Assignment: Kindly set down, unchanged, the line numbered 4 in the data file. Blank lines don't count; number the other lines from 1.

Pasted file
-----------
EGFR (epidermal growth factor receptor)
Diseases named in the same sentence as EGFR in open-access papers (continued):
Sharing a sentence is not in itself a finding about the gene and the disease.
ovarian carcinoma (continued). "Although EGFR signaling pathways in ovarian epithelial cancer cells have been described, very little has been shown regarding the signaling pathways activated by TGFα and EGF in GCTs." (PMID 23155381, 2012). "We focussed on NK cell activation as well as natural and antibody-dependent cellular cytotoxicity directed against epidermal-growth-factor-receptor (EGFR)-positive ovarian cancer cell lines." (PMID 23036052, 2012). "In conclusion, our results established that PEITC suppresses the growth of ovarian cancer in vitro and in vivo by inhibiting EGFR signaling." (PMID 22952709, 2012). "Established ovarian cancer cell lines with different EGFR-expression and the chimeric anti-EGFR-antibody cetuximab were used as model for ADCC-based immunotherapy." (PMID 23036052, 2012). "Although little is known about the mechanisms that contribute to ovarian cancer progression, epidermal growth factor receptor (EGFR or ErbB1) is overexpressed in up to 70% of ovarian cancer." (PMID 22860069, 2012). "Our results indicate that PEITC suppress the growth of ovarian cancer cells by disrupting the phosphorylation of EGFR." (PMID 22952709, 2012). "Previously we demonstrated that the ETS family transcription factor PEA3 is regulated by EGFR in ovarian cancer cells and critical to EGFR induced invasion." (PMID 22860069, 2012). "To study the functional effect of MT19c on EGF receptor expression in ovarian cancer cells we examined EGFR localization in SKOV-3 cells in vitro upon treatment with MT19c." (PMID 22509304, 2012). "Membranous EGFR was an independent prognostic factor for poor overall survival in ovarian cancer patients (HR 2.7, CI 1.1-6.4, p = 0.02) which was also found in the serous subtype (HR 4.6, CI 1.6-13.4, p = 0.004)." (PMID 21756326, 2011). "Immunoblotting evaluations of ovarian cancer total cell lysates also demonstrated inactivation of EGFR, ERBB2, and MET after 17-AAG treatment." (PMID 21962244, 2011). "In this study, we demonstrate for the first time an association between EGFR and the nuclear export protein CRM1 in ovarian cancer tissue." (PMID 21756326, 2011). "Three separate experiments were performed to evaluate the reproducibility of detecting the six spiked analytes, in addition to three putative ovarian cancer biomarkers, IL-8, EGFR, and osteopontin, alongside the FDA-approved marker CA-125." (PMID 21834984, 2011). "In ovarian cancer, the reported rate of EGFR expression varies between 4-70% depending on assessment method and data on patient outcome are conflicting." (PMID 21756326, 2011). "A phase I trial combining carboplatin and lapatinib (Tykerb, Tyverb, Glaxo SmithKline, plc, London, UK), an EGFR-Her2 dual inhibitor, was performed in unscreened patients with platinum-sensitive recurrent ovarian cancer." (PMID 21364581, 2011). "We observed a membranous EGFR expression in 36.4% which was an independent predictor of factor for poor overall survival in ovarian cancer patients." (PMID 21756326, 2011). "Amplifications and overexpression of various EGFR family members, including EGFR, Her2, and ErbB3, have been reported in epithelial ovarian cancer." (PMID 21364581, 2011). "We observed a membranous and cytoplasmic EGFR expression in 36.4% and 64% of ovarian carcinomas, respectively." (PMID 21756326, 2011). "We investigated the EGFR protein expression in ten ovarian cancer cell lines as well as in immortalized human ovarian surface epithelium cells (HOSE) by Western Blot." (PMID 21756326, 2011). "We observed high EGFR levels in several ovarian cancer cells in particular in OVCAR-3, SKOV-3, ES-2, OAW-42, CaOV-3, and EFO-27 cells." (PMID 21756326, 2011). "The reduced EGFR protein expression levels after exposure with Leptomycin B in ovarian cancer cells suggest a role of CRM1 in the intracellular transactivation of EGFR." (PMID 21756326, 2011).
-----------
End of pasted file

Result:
ovarian carcinoma (continued). "Although EGFR signaling pathways in ovarian epithelial cancer cells have been described, very little has been shown regarding the signaling pathways activated by TGFα and EGF in GCTs." (PMID 23155381, 2012). "We focussed on NK cell activation as well as natural and antibody-dependent cellular cytotoxicity directed against epidermal-growth-factor-receptor (EGFR)-positive ovarian cancer cell lines." (PMID 23036052, 2012). "In conclusion, our results established that PEITC suppresses the growth of ovarian cancer in vitro and in vivo by inhibiting EGFR signaling." (PMID 22952709, 2012). "Established ovarian cancer cell lines with different EGFR-expression and the chimeric anti-EGFR-antibody cetuximab were used as model for ADCC-based immunotherapy." (PMID 23036052, 2012). "Although little is known about the mechanisms that contribute to ovarian cancer progression, epidermal growth factor receptor (EGFR or ErbB1) is overexpressed in up to 70% of ovarian cancer." (PMID 22860069, 2012). "Our results indicate that PEITC suppress the growth of ovarian cancer cells by disrupting the phosphorylation of EGFR." (PMID 22952709, 2012). "Previously we demonstrated that the ETS family transcription factor PEA3 is regulated by EGFR in ovarian cancer cells and critical to EGFR induced invasion." (PMID 22860069, 2012). "To study the functional effect of MT19c on EGF receptor expression in ovarian cancer cells we examined EGFR localization in SKOV-3 cells in vitro upon treatment with MT19c." (PMID 22509304, 2012). "Membranous EGFR was an independent prognostic factor for poor overall survival in ovarian cancer patients (HR 2.7, CI 1.1-6.4, p = 0.02) which was also found in the serous subtype (HR 4.6, CI 1.6-13.4, p = 0.004)." (PMID 21756326, 2011). "Immunoblotting evaluations of ovarian cancer total cell lysates also demonstrated inactivation of EGFR, ERBB2, and MET after 17-AAG treatment." (PMID 21962244, 2011). "In this study, we demonstrate for the first time an association between EGFR and the nuclear export protein CRM1 in ovarian cancer tissue." (PMID 21756326, 2011). "Three separate experiments were performed to evaluate the reproducibility of detecting the six spiked analytes, in addition to three putative ovarian cancer biomarkers, IL-8, EGFR, and osteopontin, alongside the FDA-approved marker CA-125." (PMID 21834984, 2011). "In ovarian cancer, the reported rate of EGFR expression varies between 4-70% depending on assessment method and data on patient outcome are conflicting." (PMID 21756326, 2011). "A phase I trial combining carboplatin and lapatinib (Tykerb, Tyverb, Glaxo SmithKline, plc, London, UK), an EGFR-Her2 dual inhibitor, was performed in unscreened patients with platinum-sensitive recurrent ovarian cancer." (PMID 21364581, 2011). "We observed a membranous EGFR expression in 36.4% which was an independent predictor of factor for poor overall survival in ovarian cancer patients." (PMID 21756326, 2011). "Amplifications and overexpression of various EGFR family members, including EGFR, Her2, and ErbB3, have been reported in epithelial ovarian cancer." (PMID 21364581, 2011). "We observed a membranous and cytoplasmic EGFR expression in 36.4% and 64% of ovarian carcinomas, respectively." (PMID 21756326, 2011). "We investigated the EGFR protein expression in ten ovarian cancer cell lines as well as in immortalized human ovarian surface epithelium cells (HOSE) by Western Blot." (PMID 21756326, 2011). "We observed high EGFR levels in several ovarian cancer cells in particular in OVCAR-3, SKOV-3, ES-2, OAW-42, CaOV-3, and EFO-27 cells." (PMID 21756326, 2011). "The reduced EGFR protein expression levels after exposure with Leptomycin B in ovarian cancer cells suggest a role of CRM1 in the intracellular transactivation of EGFR." (PMID 21756326, 2011).